Rob Tims is husband to Holly and father to Trey, Jono, Abby Jane and Luke. He’s the author of Southern Fried Faith: Confusing Christ and Culture in the Bible Belt, and manages the team behind smallgroup.com at LifeWay Christian Resources in Nashville. He writes regularly at RobTims.com and blogs every Friday at Forward Progress.

 •  0 comments  •  flag
Twitter icon
Published on March 16, 2018 04:30

March 15, 2018

It was the beginning of the end. Jesus knew it, even if His friends did not. He carried that knowledge alone, despite the fact that He had told them on numerous occasions about what was going to happen in just a few hours.


The load was heavy, but the garden was cool. Gethsemane, a garden area located just eat of Jerusalem, was where they found themselves. One weighted down with sorrow and anxiety; the others weighted down from a long day battling the crowds of the city during the busiest season of the year. Once there, he took Peter, James, and John with Him further into the garden. Then He left them to go and pray, but He made a request of His tired friends:


“Stay awake. Keep watch with me.”


Why I wonder? Was their presence for Jesus’ benefit, or their own? Perhaps both. These were, after all, the closest of the close.


This isn’t the only time in the gospels that these three were singled out; Jesus also invited them up to the Mount of Transfiguration. Here, at this moment of great sorrow and anxiety, He asked them to pray along with Him.


But not only did Jesus ask them to come with Him, He also opened up emotionally to them, telling them He was sorrowful even to the point of death. Jesus, maybe more than any other point in His life, was experiencing incredible inner turmoil. He would pray to the Father, but He also asked His friends to remain and pray along with Him.


So He went to ask the Lord a similar question that most of us have asked at one point or another, albeit from a different perspective: “Is there another way? Is this truly Your will?”


He fell face down to ask the question, and the words rolled over and over again. They rolled like the sweat forming on His brow. And here we see the great humanity of our Savior. Jesus, more than any of us, knows anxiety. He knows the difficulty of aligning our desires with the will of God. And He knows that we can only find the strength we need to do so through the power of God. But unlike us many times, Jesus courageously gave Himself over fully to that will. In fact, it is precisely because we do not give ourselves over to the will of God that Jesus was going to die.


Jesus didn’t approach the cross glibly. He was realistic about the physical, emotional, and spiritual pain He was about to endure. Though He was tempted to avoid pain, as we all are, Jesus was confident in the plan and goodness of His Father. He knew the Scriptures:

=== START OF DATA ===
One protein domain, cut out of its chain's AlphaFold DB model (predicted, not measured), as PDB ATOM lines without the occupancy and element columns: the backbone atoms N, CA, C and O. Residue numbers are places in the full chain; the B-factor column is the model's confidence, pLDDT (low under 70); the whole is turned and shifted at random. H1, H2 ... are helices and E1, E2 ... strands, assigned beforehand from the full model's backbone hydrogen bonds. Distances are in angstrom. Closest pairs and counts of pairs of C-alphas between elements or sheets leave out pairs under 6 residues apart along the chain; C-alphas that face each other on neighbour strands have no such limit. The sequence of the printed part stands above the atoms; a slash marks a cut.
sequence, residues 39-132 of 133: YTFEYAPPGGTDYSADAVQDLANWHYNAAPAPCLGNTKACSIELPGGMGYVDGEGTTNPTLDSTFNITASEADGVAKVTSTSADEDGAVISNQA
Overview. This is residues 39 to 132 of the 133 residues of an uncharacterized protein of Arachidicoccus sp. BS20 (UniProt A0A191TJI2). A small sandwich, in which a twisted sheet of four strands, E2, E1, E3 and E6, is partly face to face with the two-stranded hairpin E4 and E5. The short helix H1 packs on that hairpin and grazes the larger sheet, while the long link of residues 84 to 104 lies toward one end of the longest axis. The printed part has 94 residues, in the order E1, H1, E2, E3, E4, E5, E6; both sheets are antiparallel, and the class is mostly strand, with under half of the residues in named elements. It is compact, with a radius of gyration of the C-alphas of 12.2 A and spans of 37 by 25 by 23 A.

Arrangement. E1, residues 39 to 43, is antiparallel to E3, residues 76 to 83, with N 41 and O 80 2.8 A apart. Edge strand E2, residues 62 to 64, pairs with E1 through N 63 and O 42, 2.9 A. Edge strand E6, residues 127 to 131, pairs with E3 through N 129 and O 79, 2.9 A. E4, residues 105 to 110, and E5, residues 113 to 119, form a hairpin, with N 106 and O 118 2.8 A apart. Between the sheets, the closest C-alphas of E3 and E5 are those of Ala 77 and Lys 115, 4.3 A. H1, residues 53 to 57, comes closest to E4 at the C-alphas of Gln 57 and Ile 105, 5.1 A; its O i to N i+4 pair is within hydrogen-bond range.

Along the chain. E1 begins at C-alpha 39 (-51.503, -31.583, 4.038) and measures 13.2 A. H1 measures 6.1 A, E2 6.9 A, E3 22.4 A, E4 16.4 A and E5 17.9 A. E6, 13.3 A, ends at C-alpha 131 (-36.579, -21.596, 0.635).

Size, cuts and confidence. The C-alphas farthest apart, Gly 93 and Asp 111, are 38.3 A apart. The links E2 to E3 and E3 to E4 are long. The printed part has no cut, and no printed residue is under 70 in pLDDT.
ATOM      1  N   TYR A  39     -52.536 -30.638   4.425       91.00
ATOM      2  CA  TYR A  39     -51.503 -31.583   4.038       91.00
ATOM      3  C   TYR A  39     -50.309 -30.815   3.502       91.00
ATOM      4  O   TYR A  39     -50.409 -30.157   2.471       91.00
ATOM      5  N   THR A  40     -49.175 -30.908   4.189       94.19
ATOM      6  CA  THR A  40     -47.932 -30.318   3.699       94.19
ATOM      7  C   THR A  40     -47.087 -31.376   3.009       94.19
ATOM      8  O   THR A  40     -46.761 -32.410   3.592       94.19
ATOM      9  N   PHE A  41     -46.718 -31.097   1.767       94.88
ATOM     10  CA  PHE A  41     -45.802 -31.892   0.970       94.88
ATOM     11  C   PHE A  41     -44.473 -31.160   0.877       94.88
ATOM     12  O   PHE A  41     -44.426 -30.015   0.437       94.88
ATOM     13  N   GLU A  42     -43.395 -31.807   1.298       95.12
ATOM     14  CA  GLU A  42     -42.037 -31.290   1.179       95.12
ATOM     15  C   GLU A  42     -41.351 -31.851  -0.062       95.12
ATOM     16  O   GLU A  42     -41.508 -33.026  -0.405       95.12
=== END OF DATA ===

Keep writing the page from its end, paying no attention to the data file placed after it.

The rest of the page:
“Yet He Himself bore our sicknesses, and He carried our pains; but we in turn regarded Him stricken, struck down by God, and afflicted.But He was pierced because of our transgressions, crushed because of our iniquities; punishment for our peace was on Him, and we are healed by His wounds.We all went astray like sheep; we all have turned to our own way; and the Lord has punished Him forthe iniquity of us all…


“Yet the Lord was pleased to crush Him severely.WhenYou make Him a restitution offering, He will see His seed, He will prolong His days, and by His hand, the Lord’s pleasure will be accomplished.He will see itout of His anguish, and He will be satisfied with His knowledge. My righteous Servant will justify many, and He will carry their iniquities” (Isaiah 53:4-11).


From the beginning, the Father knew that His Son would be the atoning sacrifice for sinners. Jesus, too, knew He was the suffering servant described in Isaiah 53. When it came to the moment, Jesus wasn’t questioning the will of God. He was fully given over to fulfilling His purpose. He and the Father were one in their intent and plan. Jesus was asking if there was another way to accomplish their unified will, which was the salvation of mankind. In the end, though, Jesus released Himself into the hands and plan of His Father.


In that time alone, He was reminded of the goodness of His Father. Of the wisdom of His plan and the greatness of His justice. He gazed upon the character of the very One who willed that He be there that night, and He came away more convinced than ever of what He must do.


But what of the three? What of those left sitting by the tree, so weighed down by lesser loads than the One who went off by Himself? How would they look back, over the course of the years, and remember that night?


Three times Jesus returned to find His friends sleeping.  Oh sure, they wanted to stay awake; Jesus knew it. But their flesh was week. While Jesus prayed fervently and followed obediently the will of God, the disciples succumbed to the temptation for something as common as sleep.